Speaking about irritating comic strips, how about "La Cucaracha"? It has all the lazy, insulting political snarkery of "The Boondocks," the artistry of "Cathy" and the joke quality of "Family Circus."

Posted by: Sarah at April 21, 2004 at 12:24 PM

I stopped reading Doonesbury when Trudeau's alter-ego, Mike, started banging young Asian girls. Reading an aging boomer's desperate mid-life sex fantasies during my morning danish 'n' coffee just got too creepy.

Posted by: Dave S. at April 21, 2004 at 01:57 PM

That's true about Bucky in Get Fuzzy, Sortelli. I do enjoy that strip. But I also enjoyed Doonesbury as much, before it became so slanted. So much that most US papers moved it to the editorial page. Mallard Fillmore is unabashedly conservative, but it still is entertaining, not totally political, so that it is usually still found with the other comics.

I hope that Get Fuzzy stays away from politics, it's good. But it wouldn't be the first strip to stray from mostly entertainment into pure politics.

Posted by: JeffS at April 21, 2004 at 02:00 PM

I've always enjoyed Get Fuzzy; even when it does start to stray into lefty leanings, it's still funny because it is absurd in its presentation. If it does start to go the way of Doonesbury/The Boondocks, though, I'll be disappointed. The Boondocks is probably at its best when lampooning the culture it comes from; even if he is a liberal, it's clear MacGruder despises the mockery of education that is prevalent throughout much of black popular culture in America today, and I have to give him credit for that. However, when his main character starts repeating Democratic talking points, well, time to move on.

Posted by: Big Dog at April 21, 2004 at 04:30 PM

Actually, I've never liked Mallard Fillmore either, and I've never seen it outside an opinion page. I think it's even more boorish and heavy-handed than Doonesbury, myself.

I'm going to side with Sarah on "La Cucaracha" too.

PS: Andrea, if there is anyway we can edit our posts, this lysdexic person who sometimes leaves important out of posts would appreciate

Posted by: Sortelli at April 21, 2004 at 04:45 PM


Well, I am besiad auobt Malrald Flilrmoe; I lvoe the way he can go plalctiiloy icnrorcet. I've seen him bsah Bsuh, but do so in a mroe, wlel, pforsesnoial manaer. On the oehtr hnad, he deos lvee to go atefr Krery & Knendey, so you hvae a good pnoit trhee.

Posted by: JeffS at April 21, 2004 at 05:01 PM

I think Trudeau is just trying to save money by using less ink. He's been known to have invisible characters ya' know. Greedy goddam captialist cartoonist.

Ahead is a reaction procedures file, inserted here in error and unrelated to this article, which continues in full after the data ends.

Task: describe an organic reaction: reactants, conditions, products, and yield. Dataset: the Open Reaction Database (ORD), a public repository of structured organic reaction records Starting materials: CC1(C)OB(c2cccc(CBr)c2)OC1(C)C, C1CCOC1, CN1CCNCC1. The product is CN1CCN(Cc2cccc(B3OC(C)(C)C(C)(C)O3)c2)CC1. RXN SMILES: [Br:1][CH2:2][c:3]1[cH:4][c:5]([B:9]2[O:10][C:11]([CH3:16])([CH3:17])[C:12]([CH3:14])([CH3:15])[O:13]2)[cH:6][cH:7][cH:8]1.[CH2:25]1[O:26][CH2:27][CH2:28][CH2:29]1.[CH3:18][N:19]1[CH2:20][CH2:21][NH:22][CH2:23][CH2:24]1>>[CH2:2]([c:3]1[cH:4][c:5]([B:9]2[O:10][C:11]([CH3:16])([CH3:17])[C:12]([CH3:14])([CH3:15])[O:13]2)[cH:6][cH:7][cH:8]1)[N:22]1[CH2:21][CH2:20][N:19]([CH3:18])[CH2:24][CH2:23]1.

Posted by: Fat Cracker at April 21, 2004 at 06:11 PM

Preview is your friend, guys!+

Posted by: Andrea Harris at April 21, 2004 at 08:41 PM

Trudeau ought not to stop at half-measures: instead of BD losing a limb, have him kill off the entire cast over a week. The civilians, being stateside, will all have to succumb to suicide bombers, which may require quite a stretch of the story line, but that doesn't seem to bother Trudeau. The only downside is that it will end the strip. Wait, did I say "down"side?

Brain freed and mind working,

Posted by: TK Moore at April 22, 2004 at 01:17 AM

Sorry Treacher: I should know better than to try to write while half asleep...

Anyhow, the sign in question occurred during a "Get Fuzzy" strip of some time ago. The guys were going to a ball game and, as they were about to leave, Rob asked them if they had their signs ready. Satchel was painting a sign that said "DONT BOM IRAK" and Rob had to tell him, "Uh, not, not that kind of sign."

I see this as the cartoonist being true to the character's nature. Satchel is so non-confrontational that, in one strip, he couldn't bear to get his bean bag chair back from Bucky, who had appropriated it for his dead fish (long story). Rob tried to chide Satchel into action by saying, "Aw, c'mon, what are you, French?" Satch replied, "But the French model seems to show that eventually someone will do the work for me."

Likewise, Bucky is an aggressive little bugger, but I don't see him as "evil". Nor is he intended to be. And, to paraphrase Freud, sometimes a cartoon cat is just a cartoon cat.

With Rob, the human, I notice stuff around his apartment that's almost subliminal, like the "Semper Fi" sticker on his fridge, that does not indicate a reflexive anti-military stance -- in fact, just the opposite. From time to time, you will see Rob wear a "Marines" t-shirt or sweatshirt. Since the artist made a conscious decision to include these, what would that suggest?

I'd wait to see how the current storyline plays out before I make any blanket condemnations.

Posted by: Brian Swisher at April 22, 2004 at 04:14 AM